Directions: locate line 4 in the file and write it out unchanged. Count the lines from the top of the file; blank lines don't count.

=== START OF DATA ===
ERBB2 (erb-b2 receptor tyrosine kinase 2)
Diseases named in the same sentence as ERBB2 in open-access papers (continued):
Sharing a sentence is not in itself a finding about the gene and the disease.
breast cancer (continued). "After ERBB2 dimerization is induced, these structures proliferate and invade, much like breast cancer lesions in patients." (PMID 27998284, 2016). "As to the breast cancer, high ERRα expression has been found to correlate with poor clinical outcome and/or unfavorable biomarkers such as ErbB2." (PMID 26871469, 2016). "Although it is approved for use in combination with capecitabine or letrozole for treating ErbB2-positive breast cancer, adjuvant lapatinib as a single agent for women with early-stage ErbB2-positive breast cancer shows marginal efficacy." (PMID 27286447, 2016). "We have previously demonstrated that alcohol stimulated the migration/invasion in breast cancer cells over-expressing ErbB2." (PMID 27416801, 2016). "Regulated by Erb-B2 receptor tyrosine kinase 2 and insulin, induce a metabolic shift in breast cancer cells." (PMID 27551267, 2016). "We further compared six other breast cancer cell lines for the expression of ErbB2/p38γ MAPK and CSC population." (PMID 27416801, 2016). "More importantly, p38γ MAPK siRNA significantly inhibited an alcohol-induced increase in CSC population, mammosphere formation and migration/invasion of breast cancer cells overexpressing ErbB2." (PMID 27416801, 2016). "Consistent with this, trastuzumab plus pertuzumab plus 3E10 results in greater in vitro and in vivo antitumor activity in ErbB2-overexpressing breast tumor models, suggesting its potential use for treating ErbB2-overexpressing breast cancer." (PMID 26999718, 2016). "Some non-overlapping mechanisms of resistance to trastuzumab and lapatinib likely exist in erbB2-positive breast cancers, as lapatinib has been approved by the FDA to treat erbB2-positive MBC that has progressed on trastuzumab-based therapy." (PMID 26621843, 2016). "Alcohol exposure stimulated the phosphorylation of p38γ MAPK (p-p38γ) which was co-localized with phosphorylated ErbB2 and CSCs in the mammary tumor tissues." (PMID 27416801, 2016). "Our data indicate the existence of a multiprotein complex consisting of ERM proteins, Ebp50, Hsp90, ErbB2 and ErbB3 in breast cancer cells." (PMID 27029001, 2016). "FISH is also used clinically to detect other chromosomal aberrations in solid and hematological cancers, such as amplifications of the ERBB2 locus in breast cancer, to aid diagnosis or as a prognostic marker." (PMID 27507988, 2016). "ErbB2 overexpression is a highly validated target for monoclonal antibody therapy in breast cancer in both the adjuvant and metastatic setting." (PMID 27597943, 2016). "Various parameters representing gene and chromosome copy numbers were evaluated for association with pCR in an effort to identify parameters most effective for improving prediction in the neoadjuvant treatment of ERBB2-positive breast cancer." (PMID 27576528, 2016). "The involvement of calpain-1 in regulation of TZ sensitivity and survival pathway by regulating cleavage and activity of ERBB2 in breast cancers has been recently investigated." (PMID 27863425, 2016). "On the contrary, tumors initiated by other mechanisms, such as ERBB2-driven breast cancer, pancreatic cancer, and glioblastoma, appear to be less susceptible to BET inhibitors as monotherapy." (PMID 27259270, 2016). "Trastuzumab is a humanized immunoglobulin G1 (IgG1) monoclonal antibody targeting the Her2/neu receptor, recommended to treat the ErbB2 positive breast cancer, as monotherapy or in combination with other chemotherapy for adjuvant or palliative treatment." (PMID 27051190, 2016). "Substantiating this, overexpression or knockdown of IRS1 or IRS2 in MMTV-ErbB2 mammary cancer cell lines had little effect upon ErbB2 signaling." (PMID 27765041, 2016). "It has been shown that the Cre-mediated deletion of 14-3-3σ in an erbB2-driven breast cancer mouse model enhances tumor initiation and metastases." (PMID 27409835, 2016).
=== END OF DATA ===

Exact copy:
breast cancer (continued). "After ERBB2 dimerization is induced, these structures proliferate and invade, much like breast cancer lesions in patients." (PMID 27998284, 2016). "As to the breast cancer, high ERRα expression has been found to correlate with poor clinical outcome and/or unfavorable biomarkers such as ErbB2." (PMID 26871469, 2016). "Although it is approved for use in combination with capecitabine or letrozole for treating ErbB2-positive breast cancer, adjuvant lapatinib as a single agent for women with early-stage ErbB2-positive breast cancer shows marginal efficacy." (PMID 27286447, 2016). "We have previously demonstrated that alcohol stimulated the migration/invasion in breast cancer cells over-expressing ErbB2." (PMID 27416801, 2016). "Regulated by Erb-B2 receptor tyrosine kinase 2 and insulin, induce a metabolic shift in breast cancer cells." (PMID 27551267, 2016). "We further compared six other breast cancer cell lines for the expression of ErbB2/p38γ MAPK and CSC population." (PMID 27416801, 2016). "More importantly, p38γ MAPK siRNA significantly inhibited an alcohol-induced increase in CSC population, mammosphere formation and migration/invasion of breast cancer cells overexpressing ErbB2." (PMID 27416801, 2016). "Consistent with this, trastuzumab plus pertuzumab plus 3E10 results in greater in vitro and in vivo antitumor activity in ErbB2-overexpressing breast tumor models, suggesting its potential use for treating ErbB2-overexpressing breast cancer." (PMID 26999718, 2016). "Some non-overlapping mechanisms of resistance to trastuzumab and lapatinib likely exist in erbB2-positive breast cancers, as lapatinib has been approved by the FDA to treat erbB2-positive MBC that has progressed on trastuzumab-based therapy." (PMID 26621843, 2016). "Alcohol exposure stimulated the phosphorylation of p38γ MAPK (p-p38γ) which was co-localized with phosphorylated ErbB2 and CSCs in the mammary tumor tissues." (PMID 27416801, 2016). "Our data indicate the existence of a multiprotein complex consisting of ERM proteins, Ebp50, Hsp90, ErbB2 and ErbB3 in breast cancer cells." (PMID 27029001, 2016). "FISH is also used clinically to detect other chromosomal aberrations in solid and hematological cancers, such as amplifications of the ERBB2 locus in breast cancer, to aid diagnosis or as a prognostic marker." (PMID 27507988, 2016). "ErbB2 overexpression is a highly validated target for monoclonal antibody therapy in breast cancer in both the adjuvant and metastatic setting." (PMID 27597943, 2016). "Various parameters representing gene and chromosome copy numbers were evaluated for association with pCR in an effort to identify parameters most effective for improving prediction in the neoadjuvant treatment of ERBB2-positive breast cancer." (PMID 27576528, 2016). "The involvement of calpain-1 in regulation of TZ sensitivity and survival pathway by regulating cleavage and activity of ERBB2 in breast cancers has been recently investigated." (PMID 27863425, 2016). "On the contrary, tumors initiated by other mechanisms, such as ERBB2-driven breast cancer, pancreatic cancer, and glioblastoma, appear to be less susceptible to BET inhibitors as monotherapy." (PMID 27259270, 2016). "Trastuzumab is a humanized immunoglobulin G1 (IgG1) monoclonal antibody targeting the Her2/neu receptor, recommended to treat the ErbB2 positive breast cancer, as monotherapy or in combination with other chemotherapy for adjuvant or palliative treatment." (PMID 27051190, 2016). "Substantiating this, overexpression or knockdown of IRS1 or IRS2 in MMTV-ErbB2 mammary cancer cell lines had little effect upon ErbB2 signaling." (PMID 27765041, 2016). "It has been shown that the Cre-mediated deletion of 14-3-3σ in an erbB2-driven breast cancer mouse model enhances tumor initiation and metastases." (PMID 27409835, 2016).